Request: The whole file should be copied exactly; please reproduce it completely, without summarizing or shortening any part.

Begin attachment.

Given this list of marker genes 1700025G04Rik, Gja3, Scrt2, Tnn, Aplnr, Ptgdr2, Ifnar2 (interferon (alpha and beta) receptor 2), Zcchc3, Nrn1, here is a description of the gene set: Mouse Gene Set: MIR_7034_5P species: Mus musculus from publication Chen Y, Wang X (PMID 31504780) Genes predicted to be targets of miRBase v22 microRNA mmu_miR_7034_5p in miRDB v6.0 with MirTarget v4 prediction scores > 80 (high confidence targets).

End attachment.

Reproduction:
Given this list of marker genes 1700025G04Rik, Gja3, Scrt2, Tnn, Aplnr, Ptgdr2, Ifnar2 (interferon (alpha and beta) receptor 2), Zcchc3, Nrn1, here is a description of the gene set: Mouse Gene Set: MIR_7034_5P species: Mus musculus from publication Chen Y, Wang X (PMID 31504780) Genes predicted to be targets of miRBase v22 microRNA mmu_miR_7034_5p in miRDB v6.0 with MirTarget v4 prediction scores > 80 (high confidence targets).